Despite the fact that Addison refuses to talk to Neal on the phone, she is really missing her daddy. I know this because she has been a whiny, tantrumy, repeatedly stripping down nude [Why did you take your diaper off? "Because I wasn't 'pose to."] mess of a girl since the day he left. Although Neal has been loathe to give up on her pack-n-play and transition her to a new sleeping arrangement, despite the fact that she is climbing out routinely these days, she finally forced my hand last night when she climbed out at bedtime and refused to get back in. What could I do? There’s no way for me to physically keep her in there. So about an hour and a half after her bedtime, we set up a makeshift “big kid” bed.
If it hadn’t been 9:30 at night and I wasn’t exhausted from a long day of defiance, it actually would have been really entertaining. When she saw me breaking down the pack-n-play, she asked what I was doing. When I replied, “We’re going to get another bed,” she ecstatically yelled, “I LOVE a other bed!” And when my mom brought in the old crib mattress that my brother and I used to sleep on, some 35 years old, she exclaimed, “Wow! It’s SO NEW!” (It seems like our plan to keep Addison’s material expectations in life low is working out well so far.) She kept repeating the refrain, “It’s so beautiful. My very own bed is so beautiful.”
But now a question for you more experienced parents: since birth Addison has always liked to sleep crammed into corners and up against walls. She’s quite a mover, day and night, which is one reason we have been reluctant to transition her out of something with walls. But now that we have to, I’m wondering, do kids that move a lot eventually train themselves to stay more still while they sleep? Or will we need to put up barriers of some kind to keep her on the bed? At this point, I’m not so concerned about safety since she is only a few inches off the ground, it’s more about the fact that when she rolls off the bed, she wakes herself up. And since she’s not a stellar sleeper to begin with, this has me worried. But at the same time, if we do put some sort of barrier up, maybe it is only postponing the inevitable — that she needs to learn to sleep in a more stationary position, something that her same age cousins are already adept at. Any thoughts?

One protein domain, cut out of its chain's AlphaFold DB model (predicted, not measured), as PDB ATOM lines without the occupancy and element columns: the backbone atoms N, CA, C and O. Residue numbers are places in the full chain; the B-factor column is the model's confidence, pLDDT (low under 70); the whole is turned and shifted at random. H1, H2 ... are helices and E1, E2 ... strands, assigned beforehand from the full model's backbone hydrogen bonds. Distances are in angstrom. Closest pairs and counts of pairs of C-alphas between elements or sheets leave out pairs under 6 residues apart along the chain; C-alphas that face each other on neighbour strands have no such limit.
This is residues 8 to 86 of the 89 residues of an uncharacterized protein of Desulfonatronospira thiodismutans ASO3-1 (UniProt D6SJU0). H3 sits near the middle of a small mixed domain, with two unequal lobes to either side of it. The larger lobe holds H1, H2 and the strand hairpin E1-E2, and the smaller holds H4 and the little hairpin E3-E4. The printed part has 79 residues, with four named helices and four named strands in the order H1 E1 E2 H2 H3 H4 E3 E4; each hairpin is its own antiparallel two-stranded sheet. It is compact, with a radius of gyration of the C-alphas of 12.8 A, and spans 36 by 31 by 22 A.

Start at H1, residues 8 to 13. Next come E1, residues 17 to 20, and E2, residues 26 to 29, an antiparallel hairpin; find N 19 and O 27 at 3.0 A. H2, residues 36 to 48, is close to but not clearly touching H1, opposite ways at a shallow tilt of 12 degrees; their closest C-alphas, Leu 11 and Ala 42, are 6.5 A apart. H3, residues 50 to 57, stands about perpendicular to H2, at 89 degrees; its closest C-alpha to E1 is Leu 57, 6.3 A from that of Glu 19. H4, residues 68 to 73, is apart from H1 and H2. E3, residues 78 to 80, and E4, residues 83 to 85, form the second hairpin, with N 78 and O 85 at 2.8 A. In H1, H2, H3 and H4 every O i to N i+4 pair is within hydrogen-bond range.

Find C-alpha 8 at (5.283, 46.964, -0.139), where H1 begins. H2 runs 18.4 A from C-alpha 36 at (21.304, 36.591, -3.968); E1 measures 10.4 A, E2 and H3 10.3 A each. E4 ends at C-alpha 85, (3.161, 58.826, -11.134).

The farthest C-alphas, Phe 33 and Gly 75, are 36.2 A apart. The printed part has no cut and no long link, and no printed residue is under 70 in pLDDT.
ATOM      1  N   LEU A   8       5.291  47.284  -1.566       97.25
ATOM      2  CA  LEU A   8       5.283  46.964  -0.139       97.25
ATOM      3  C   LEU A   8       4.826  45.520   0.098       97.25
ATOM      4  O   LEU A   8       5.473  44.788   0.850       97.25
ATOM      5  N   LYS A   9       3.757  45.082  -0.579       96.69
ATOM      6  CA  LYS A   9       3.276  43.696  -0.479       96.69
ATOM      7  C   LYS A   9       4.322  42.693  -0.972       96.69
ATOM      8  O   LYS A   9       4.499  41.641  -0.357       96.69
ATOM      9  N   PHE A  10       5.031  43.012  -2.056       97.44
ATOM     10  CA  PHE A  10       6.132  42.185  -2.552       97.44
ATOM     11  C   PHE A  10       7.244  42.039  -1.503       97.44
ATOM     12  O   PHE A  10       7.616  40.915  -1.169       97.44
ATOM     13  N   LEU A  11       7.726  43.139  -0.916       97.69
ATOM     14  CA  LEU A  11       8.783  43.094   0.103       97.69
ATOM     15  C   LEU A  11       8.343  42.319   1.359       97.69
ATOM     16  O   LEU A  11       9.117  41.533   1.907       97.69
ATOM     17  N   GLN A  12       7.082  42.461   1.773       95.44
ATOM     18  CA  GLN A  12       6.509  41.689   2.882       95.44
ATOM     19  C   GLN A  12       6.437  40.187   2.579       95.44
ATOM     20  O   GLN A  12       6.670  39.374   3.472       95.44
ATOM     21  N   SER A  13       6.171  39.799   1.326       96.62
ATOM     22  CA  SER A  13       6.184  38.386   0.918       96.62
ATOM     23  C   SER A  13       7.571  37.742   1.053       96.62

Remember that one time you gave us great potty training advice. Well, we need to hear from you again, especially if you’ve ever potty-trained a kid with chronic constipation! Addison has struggled with bowel movements basically since she started solid foods — even when she was eating solely pureed foods. (How a baby can get constipated from puree I will never understand!) We’ve tried most of the usual things to alleviate her difficulties (flax oil; flax seed; limiting breads, dairy, bananas; obsessing about fiber intake). Thus far daily prune juice has been most successful at keeping her semi-regular.
But the problem this poses with potty training is when to actually put her on the potty for pooping. Quite often she will tell us she needs to poop, complete with grunting, watery eyes, and muscle contractions, but nothing comes. Repeat again two hours later. And again. When this happened this week, she finally pooped about 26 hours after she first started telling me she was working on it. And it’s not just a false alarm — she was obviously working on it periodically for two days. She would hide for a few minutes (“I need privacy”), exhaust herself, and then, with flushed face, come tell me it was “hard work” and “I couldn’t do it.”
So when we go for the more aggressive potty training (as opposed to the very slow-paced potty learning we’ve done thus far), do we put her on the potty every time she is working on a poop, even if realistically we know we’re probably at least 8 hours away from the actual bowel movement? How long have you actually made your child stay on the potty when they were working on a poop? Also, if you had a kid like this in terms of bowel movement difficulty, has it resolved itself with age?